ONOC President celebrates Tokyo 2020 achievements at General Assembly


The Oceania National Olympic Committees (ONOC) held a General Assembly online Saturday, highlighting successes from the Tokyo 2020 Olympics and celebrating the organisation’s 40th anniversary.

ONOC President Robin Mitchell praised Tokyo 2020, calling the Games “magic” and thanked International Olympic Committee (IOC) Coordination Commission chair and Australian Olympic Committee President John Coates for his work in preparing the Olympics.

Mitchell also noted the performances of Australia and New Zealand at the Games, who finished sixth and 13th on the medal table, while acknowledging the five Pacific countries that set national records at Tokyo 2020 and the three Olympic diplomas won by Tonga, marking top-eight finishes.

The ONOC leader later reminded National Olympic Committees (NOCs) that grants from the IOC and ONOC are available for national Athletes’ Commissions.

Ricardo Blas, ONOC secretary general, sent his well wishes to the Cook Islands delegation in New Zealand who were undergoing quarantine following their long trip back home from the Tokyo 2020 Olympics.

IOC President Thomas Bach also sent a pre-recorded message to the General Assembly.

“Your General Assembly is taking place at a very timely moment, coming shortly after the great success of the Olympic Games,” said Bach.

“It took an unprecedented effort from all of us to make them happen in a safe way.

“We could only make the first postponed Olympic Games a reality because of the support of everyone in our Olympic community.

“This is all the more remarkable due to the many challenges we had to face during the last month of the pandemic.

“It was particularly challenging in Oceania where you were facing border closures and limited flights ahead of Tokyo.

“In the true Olympic spirit you helped each other in this situation.

“Having all Oceania NOCs taking part in Tokyo was a major achievement.”

The IOC’s director of Olympic Solidarity, James MacLeod, reported that one silver medal was won by a Oceanian athlete who was part of the scholarship programme, while three diplomas were won by Olympic Solidarity recipients from the continent.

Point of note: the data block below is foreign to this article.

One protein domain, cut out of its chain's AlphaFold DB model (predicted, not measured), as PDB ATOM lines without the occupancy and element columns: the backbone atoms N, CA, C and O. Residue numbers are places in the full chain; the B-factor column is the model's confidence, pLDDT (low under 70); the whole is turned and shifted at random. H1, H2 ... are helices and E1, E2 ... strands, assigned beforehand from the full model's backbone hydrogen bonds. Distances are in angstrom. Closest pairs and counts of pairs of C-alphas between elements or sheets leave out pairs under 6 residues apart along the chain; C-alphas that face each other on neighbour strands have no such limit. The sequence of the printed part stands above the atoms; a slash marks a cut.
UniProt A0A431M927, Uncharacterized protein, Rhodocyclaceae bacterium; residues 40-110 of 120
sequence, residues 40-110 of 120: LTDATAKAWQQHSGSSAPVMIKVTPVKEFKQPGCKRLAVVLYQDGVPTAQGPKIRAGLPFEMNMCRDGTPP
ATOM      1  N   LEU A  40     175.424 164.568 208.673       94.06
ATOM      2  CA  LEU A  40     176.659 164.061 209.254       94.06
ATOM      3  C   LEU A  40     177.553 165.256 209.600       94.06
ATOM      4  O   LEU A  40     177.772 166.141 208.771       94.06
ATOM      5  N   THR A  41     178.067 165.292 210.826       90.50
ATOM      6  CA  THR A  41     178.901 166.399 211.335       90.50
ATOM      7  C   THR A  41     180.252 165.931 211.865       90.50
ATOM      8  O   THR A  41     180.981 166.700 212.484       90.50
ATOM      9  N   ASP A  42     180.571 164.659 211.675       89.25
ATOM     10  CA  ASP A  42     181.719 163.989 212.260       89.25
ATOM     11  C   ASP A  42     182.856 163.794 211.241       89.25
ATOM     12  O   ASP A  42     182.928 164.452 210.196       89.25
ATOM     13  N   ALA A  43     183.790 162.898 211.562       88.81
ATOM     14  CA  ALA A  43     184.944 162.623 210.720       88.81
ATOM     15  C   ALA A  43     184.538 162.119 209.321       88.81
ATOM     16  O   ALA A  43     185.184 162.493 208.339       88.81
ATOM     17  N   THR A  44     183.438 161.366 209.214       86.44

Of those with scholarships in Oceania, 27 per cent of men qualified for the Games and 49 per cent of women.

MacLeod added that scholarship applications for 2022 close on October 31.

ONOC Athletes’ Commission chair Karo Lelai thanked the organisation for the new webpage for the panel and encouraged athletes to embrace digital marketing.

An anti-doping update was additionally offered.

During 2021, the Oceania Regional Anti-Doping Organisation conducted 55 test across Pacific Islands, including 11 in Guam and Samoa, delegates were told.

ONOC paid tribute to former IOC President Jacques Rogge, New Caledonia Olympic and Sports Committee Charles Cali, former New Zealand Olympic Committee President Sir Eion Edgar, Oceania Table Tennis’ Anthony Ho, former Fiji Association of Sports and National Olympic Committee executive Chris Yee and Guam National Olympic Committee founding member Mike Reidy, who all died in 2021.

Mitchell concluded the meeting by saying it would be a “busy three years”, listing the upcoming Paris 2024 Olympics, Birmingham 2022 Commonwealth Games, Hangzhou 2022 Asian Games, 2022 Pacific Mini Games in Saipan and Solomon Islands 2023 Pacific Games.

“Thank you to all of you for attending the meeting and contributing; and particularly to the Commissions who support us in our work, not only for ONOC but the Pacific Games Council,” said Mitchell.